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Finding a new job and moving into a new role requires a well thought out strategy. Learn about what you should do and how to go about your job search and career transition.
 
 

The stakes are higher when undertaking a global job search - it is more important to know who you are, what you’re doing and where you’re going. Patti Wilson shared her expertise in our recent BlueSteps Executive Webinar Going Global: Executing a Cross Border Job Search. Take a look below for some highlights:
 
Begin at the Beginning. Making a move across an ocean is a much bigger undertaking than changing your commute to work and therefore requires much more consideration.

New opportunities and challenges can be found everywhere, however, the best place for career growth in your field might no longer be on your doorstep. Cross border job search can be a huge undertaking and can present challenges on both professional and personal levels.
 
Resumes/CVs

Perhaps you are an expatriate and you want to return to your home country, or you are working in your home country and would like to gain experience of working in another country, or of having multi-country management responsibilities. Here are some tips which we hope you will find helpful.

Everyone who has gone through a job search – and who hasn’t? – knows that it isn’t who you know that will land you your next position, it is the people that your contacts know. This is especially true at the senior executive level, and getting across how brilliant you are to third degree connections requires a certain amount of planning and effort.
 

See below for the July 2011 edition of the BlueSteps blog newsletter and sign up to receive it now!

  BlueSteps Career Update

A UN study, as reported by the BBC, has demonstrated that Global investment in renewable energy sources grew by 32% during 2010 to reach a record level of US$211bn (£132bn).
 
The report showed that the main areas of growth were backing wind farms in China and roof top solar panels in Europe.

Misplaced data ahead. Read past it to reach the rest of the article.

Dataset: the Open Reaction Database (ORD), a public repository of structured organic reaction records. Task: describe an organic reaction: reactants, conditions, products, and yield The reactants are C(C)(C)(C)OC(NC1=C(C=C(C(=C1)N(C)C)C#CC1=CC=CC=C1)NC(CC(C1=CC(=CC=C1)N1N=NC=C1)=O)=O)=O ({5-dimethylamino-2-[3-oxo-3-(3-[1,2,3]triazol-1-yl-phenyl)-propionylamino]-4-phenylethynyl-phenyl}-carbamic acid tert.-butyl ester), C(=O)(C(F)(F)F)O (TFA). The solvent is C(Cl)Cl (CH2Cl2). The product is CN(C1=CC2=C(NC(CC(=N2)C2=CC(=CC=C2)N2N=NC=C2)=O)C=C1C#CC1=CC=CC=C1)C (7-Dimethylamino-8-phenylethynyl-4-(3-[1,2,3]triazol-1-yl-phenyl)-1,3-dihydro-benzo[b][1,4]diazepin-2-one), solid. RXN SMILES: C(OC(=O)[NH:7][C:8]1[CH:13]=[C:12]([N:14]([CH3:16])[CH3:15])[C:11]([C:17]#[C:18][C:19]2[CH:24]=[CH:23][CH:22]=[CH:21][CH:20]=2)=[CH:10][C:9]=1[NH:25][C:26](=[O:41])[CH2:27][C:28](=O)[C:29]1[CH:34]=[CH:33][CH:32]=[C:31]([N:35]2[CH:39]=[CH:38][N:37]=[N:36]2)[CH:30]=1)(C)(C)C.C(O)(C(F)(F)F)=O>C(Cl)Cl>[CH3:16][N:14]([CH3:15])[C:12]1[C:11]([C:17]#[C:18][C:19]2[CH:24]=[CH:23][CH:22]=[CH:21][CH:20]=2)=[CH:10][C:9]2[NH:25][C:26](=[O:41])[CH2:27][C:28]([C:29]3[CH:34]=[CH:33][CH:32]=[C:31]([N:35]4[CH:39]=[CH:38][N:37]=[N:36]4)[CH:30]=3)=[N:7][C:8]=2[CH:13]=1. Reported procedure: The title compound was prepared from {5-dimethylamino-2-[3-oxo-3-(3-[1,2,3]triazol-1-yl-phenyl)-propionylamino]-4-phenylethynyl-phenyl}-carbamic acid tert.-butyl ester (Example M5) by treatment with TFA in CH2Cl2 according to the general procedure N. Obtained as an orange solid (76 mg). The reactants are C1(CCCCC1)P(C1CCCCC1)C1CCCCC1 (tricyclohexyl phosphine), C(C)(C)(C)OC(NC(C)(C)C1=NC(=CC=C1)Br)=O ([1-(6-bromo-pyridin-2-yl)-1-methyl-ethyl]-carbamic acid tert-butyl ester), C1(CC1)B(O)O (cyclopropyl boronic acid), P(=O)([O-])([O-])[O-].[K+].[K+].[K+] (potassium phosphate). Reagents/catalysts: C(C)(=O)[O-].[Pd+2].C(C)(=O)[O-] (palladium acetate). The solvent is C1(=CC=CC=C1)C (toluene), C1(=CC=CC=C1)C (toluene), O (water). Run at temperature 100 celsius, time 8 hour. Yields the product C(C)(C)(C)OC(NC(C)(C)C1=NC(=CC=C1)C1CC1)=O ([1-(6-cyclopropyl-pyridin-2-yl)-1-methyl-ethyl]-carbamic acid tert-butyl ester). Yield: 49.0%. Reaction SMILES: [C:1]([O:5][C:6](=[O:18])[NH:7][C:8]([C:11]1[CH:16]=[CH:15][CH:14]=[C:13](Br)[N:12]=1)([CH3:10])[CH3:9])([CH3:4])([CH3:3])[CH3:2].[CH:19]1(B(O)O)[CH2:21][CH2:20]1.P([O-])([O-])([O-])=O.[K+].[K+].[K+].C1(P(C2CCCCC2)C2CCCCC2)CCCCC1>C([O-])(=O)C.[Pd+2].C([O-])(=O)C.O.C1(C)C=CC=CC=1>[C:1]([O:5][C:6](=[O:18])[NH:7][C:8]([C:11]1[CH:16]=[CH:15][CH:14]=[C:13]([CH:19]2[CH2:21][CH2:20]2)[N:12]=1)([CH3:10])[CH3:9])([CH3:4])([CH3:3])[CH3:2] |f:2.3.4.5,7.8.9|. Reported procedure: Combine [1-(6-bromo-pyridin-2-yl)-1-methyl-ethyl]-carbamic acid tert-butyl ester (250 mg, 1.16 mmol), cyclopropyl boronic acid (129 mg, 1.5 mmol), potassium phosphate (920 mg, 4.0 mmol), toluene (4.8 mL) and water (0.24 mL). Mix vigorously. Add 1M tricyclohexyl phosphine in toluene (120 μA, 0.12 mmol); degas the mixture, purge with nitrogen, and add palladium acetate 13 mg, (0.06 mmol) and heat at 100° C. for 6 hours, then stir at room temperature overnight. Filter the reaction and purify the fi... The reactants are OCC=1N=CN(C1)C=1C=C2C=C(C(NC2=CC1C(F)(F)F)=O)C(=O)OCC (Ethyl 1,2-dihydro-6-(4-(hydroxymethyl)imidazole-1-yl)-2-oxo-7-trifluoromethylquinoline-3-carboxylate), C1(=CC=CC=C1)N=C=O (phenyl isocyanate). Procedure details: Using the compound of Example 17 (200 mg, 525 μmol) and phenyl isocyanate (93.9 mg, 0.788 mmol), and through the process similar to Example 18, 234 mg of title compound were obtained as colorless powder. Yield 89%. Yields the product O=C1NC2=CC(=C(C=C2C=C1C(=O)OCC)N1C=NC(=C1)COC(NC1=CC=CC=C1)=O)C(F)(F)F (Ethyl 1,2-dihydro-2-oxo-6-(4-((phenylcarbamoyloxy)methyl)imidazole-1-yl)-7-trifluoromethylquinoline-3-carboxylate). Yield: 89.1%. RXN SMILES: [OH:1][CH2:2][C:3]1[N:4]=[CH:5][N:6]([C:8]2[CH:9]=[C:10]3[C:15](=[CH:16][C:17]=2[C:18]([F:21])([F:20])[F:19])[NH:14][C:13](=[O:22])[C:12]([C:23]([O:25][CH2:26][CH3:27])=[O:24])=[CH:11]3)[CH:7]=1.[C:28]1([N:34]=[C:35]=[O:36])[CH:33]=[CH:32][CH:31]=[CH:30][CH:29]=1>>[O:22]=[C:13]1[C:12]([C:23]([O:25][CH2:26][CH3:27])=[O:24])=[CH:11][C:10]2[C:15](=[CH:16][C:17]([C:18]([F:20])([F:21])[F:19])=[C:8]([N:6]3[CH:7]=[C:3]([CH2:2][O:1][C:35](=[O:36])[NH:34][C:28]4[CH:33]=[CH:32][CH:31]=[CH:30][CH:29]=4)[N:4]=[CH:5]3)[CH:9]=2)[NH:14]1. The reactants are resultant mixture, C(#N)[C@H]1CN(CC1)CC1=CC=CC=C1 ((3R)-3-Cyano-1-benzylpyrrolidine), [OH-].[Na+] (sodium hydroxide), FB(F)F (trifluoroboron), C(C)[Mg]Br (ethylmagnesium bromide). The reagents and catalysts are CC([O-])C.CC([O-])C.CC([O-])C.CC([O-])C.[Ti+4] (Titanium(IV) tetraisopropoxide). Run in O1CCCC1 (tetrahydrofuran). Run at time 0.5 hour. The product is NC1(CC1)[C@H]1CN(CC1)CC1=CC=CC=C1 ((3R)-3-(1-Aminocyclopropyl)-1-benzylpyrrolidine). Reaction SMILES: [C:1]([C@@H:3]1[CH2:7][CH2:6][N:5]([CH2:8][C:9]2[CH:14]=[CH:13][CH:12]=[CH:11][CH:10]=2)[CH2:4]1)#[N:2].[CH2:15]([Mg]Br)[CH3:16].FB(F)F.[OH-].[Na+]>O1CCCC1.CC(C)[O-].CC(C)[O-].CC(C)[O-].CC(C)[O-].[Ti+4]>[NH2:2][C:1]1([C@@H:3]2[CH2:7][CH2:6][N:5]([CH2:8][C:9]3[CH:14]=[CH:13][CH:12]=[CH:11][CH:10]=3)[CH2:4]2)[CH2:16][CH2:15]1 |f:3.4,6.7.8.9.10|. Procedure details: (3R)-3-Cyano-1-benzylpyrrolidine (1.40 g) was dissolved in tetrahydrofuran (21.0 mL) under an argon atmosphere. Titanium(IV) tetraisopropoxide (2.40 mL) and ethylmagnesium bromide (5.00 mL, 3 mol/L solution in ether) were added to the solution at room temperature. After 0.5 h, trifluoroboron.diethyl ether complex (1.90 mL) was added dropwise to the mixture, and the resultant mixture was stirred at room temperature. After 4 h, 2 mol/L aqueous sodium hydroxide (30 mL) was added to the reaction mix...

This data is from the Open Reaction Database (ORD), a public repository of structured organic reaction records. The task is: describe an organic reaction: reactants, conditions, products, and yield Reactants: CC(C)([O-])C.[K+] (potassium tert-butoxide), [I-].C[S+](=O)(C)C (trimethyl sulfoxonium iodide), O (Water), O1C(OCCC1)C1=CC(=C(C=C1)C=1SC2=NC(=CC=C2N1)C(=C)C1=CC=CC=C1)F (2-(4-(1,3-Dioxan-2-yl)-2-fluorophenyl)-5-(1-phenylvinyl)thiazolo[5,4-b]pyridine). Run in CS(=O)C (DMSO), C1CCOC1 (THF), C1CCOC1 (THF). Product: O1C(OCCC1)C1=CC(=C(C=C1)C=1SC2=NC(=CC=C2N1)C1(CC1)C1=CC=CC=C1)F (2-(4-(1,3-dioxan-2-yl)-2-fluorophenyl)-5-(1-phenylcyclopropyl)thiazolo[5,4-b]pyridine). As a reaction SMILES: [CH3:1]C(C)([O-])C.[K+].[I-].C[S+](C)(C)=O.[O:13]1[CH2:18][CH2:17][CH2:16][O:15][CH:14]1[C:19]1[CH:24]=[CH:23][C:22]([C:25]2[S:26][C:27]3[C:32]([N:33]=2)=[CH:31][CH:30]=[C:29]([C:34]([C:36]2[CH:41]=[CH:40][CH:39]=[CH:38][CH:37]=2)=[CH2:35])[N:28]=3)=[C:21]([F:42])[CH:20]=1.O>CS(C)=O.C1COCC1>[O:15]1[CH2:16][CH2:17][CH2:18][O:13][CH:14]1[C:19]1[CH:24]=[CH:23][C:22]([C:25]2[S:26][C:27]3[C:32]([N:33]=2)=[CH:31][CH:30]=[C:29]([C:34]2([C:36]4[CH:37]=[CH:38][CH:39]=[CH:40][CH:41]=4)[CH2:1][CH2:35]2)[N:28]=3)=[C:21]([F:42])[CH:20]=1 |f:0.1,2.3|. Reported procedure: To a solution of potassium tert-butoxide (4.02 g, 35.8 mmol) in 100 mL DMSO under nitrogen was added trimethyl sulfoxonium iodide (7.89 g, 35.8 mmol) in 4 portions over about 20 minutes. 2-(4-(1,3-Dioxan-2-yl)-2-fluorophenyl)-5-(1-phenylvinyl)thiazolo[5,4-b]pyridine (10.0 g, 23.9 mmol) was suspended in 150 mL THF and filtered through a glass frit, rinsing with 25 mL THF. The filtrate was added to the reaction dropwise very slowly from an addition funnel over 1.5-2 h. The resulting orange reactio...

The study also found that rich nations invested less in green power than developing Nations for the first time.
 

As a general rule, I do encourage people to accept interview and meeting invitations. Even if you are not interested in the job now, you may become interested as you learn more. You meet new people which could lead to other opportunities. You learn about what other companies are doing. Even when you’re happily employed, it’s useful to know your market and get a sense for your value.

That said, we all have limited time and energy. We physically can’t network 24/7, nor should we. There may be other things that are more important, even for jobseekers. Here are 3 examples of when you might want to decline a meeting:

In this week's IvyExec spotlight we take a look at Barak Epstein's advice on how to complete a career transition during a time when knowledge, not process, rules the business-sphere. 

"Perhaps you’ve heard of the phrase “Knowledge Economy,” popularized by Peter Drucker in The Age of Discontinuity. If so, you’re most likely familiar with the idea that more and more of us work in positions that depend upon the creation, use, and manipulation of knowledge, as opposed to of materials or rote processes.

BlueSteps talks to four noted experts who specialize in retained executive searches within the Higher Education sector, to gain their insights into developments within this sector, and their outlook for 2011

Industry Expert Q&A Panel


 
Assist your career management strategy by learning how they build their candidate network and what skills are currently in high demand on the executive job market. With roles ranging from academic to marketing, finance and operations, insights into the Higher education sector is relevant to all.
  

I am often asked by executives and friends of executives to help with some aspect of an individual’s career management. It is only natural given the position I hold, but nevertheless it may be difficult for me to help them specifically. What I can do, is to try to help them generically by explaining the way the senior executive job market works and offer some of the tips of the trade. Here are a few thoughts.